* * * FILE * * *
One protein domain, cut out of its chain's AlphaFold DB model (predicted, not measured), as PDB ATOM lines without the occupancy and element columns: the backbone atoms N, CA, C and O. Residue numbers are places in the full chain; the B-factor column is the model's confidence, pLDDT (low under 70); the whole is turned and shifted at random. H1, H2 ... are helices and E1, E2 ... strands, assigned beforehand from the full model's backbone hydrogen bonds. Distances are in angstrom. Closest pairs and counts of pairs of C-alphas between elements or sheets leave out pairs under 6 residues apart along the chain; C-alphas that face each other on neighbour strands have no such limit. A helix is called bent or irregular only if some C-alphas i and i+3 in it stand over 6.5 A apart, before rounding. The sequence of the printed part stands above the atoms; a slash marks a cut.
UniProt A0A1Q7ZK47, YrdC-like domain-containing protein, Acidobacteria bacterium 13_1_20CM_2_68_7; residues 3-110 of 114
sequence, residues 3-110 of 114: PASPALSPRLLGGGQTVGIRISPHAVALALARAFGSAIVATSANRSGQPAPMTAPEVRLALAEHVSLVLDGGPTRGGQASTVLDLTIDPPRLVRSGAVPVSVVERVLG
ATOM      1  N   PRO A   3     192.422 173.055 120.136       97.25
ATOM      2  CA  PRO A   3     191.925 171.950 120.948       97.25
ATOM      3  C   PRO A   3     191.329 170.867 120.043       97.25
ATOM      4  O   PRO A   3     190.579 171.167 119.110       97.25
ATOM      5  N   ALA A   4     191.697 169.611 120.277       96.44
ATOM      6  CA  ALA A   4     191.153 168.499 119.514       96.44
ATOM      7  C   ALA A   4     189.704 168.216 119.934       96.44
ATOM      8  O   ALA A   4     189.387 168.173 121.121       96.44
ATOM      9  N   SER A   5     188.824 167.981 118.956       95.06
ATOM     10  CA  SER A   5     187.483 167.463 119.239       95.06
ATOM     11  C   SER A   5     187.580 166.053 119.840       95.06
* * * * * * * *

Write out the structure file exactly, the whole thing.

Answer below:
One protein domain, cut out of its chain's AlphaFold DB model (predicted, not measured), as PDB ATOM lines without the occupancy and element columns: the backbone atoms N, CA, C and O. Residue numbers are places in the full chain; the B-factor column is the model's confidence, pLDDT (low under 70); the whole is turned and shifted at random. H1, H2 ... are helices and E1, E2 ... strands, assigned beforehand from the full model's backbone hydrogen bonds. Distances are in angstrom. Closest pairs and counts of pairs of C-alphas between elements or sheets leave out pairs under 6 residues apart along the chain; C-alphas that face each other on neighbour strands have no such limit. A helix is called bent or irregular only if some C-alphas i and i+3 in it stand over 6.5 A apart, before rounding. The sequence of the printed part stands above the atoms; a slash marks a cut.
UniProt A0A1Q7ZK47, YrdC-like domain-containing protein, Acidobacteria bacterium 13_1_20CM_2_68_7; residues 3-110 of 114
sequence, residues 3-110 of 114: PASPALSPRLLGGGQTVGIRISPHAVALALARAFGSAIVATSANRSGQPAPMTAPEVRLALAEHVSLVLDGGPTRGGQASTVLDLTIDPPRLVRSGAVPVSVVERVLG
ATOM      1  N   PRO A   3     192.422 173.055 120.136       97.25
ATOM      2  CA  PRO A   3     191.925 171.950 120.948       97.25
ATOM      3  C   PRO A   3     191.329 170.867 120.043       97.25
ATOM      4  O   PRO A   3     190.579 171.167 119.110       97.25
ATOM      5  N   ALA A   4     191.697 169.611 120.277       96.44
ATOM      6  CA  ALA A   4     191.153 168.499 119.514       96.44
ATOM      7  C   ALA A   4     189.704 168.216 119.934       96.44
ATOM      8  O   ALA A   4     189.387 168.173 121.121       96.44
ATOM      9  N   SER A   5     188.824 167.981 118.956       95.06
ATOM     10  CA  SER A   5     187.483 167.463 119.239       95.06
ATOM     11  C   SER A   5     187.580 166.053 119.840       95.06